1st Edition

Extractivisms, Existences and Extinctions Monoculture Plantations and Amazon Deforestation

By Markus Kröger Copyright 2022
    176 Pages 9 B/W Illustrations
    by Routledge

    176 Pages 9 B/W Illustrations
    by Routledge

    This book explores the existential redistributions that extractivist frontiers create, going beyond existing studies by bringing into the English-language discussion much of the wisdom from Latin American rural and forest communities’ understandings of extractivist phenomena, and the destruction and changes in lives and lived environments they create.

    The author explores the many different types of extractivism, ranging from agroextractivist monocultures to mineral extraction, and analyzes the differences between them. The existential transformations of Brazil's Amazon and Cerrado regions, previously inhabited by Indigenous people but now being deforested by colonizers who expand soybean plantations, are analyzed in detail. The author also compares extractivisms with the local and broader existential changes through global production networks and their shifts, produced by monoculture plantation-based extractivist operations. Anchored in the author’s own ethnographic data and comparison of lessons across multiple extractivist frontiers, the chapters integrate the many accounts of violence, and onto-epistemic and moral changes in extractivist enclaves, looking at these with the help of political ontology. The book offers details on how to characterize and compare different types and degrees of extractivisms and anti-extractivisms.

    This transdisciplinary book provides new organizing concepts and theoretical frameworks for starting to analyze the unfolding natural resource politics of the post-coronavirus era, the advancing climate emergency, and the ever more chaotic multi-polar world. It will be of interest to students and scholars in the fields of international development, global value chains, political economy, Latin American Studies, political ecology, and international trade, as well as anyone engaged with the practical and political issues related to globalization.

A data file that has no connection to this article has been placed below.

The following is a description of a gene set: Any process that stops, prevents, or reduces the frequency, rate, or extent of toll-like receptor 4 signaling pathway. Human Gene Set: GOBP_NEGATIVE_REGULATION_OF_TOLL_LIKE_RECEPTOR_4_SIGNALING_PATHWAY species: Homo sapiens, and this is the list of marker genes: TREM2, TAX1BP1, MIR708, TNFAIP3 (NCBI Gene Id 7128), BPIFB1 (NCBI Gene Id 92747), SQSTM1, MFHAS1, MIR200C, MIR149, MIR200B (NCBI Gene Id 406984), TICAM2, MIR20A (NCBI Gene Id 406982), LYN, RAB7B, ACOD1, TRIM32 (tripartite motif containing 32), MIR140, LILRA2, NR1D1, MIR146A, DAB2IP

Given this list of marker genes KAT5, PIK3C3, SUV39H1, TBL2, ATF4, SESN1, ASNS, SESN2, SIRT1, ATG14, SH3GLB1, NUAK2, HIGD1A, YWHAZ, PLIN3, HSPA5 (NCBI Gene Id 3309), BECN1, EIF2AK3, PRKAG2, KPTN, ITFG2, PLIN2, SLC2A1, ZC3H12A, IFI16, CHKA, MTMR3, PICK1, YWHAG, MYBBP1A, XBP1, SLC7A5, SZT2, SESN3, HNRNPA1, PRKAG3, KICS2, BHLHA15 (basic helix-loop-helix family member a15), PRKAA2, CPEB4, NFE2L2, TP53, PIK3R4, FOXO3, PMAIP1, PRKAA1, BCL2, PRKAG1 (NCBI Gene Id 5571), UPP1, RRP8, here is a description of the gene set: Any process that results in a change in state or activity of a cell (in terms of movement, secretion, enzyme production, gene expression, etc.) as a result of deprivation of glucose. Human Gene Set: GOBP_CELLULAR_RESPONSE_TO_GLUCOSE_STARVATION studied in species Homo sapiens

The Open Access version of this book, available at www.taylorfrancis.com, has been made available under a Creative Commons Attribution-Non Commercial-No Derivatives 4.0 license.



    1. Extractivisms, Existences, and Extinctions

    2. The Political Economy of Existences and Extractivisms

    3. Four Key Questions for the Study of Existences: The Agroextractivist Monocultures in Mato Grosso

    4. Conclusions: Global Extractivisms, the World-Ecology and Existential Redistributions



    Markus Kröger is Associate Professor of Global Development Studies and Academy of Finland Research Fellow in the Faculty of Social Sciences at the University of Helsinki, Finland. He is the author of Contentious Agency and Natural Resource Politics (2014), Iron Will: Global Extractivism and Mining Resistance in Brazil and India (2021) and Studying Complex Interactions and Outcomes Through Qualitative Comparative Analysis: A Practical Guide to Comparative Case Studies and Ethnographic Data Analysis (2021).

    Short Listed for the IPS Book Award 2022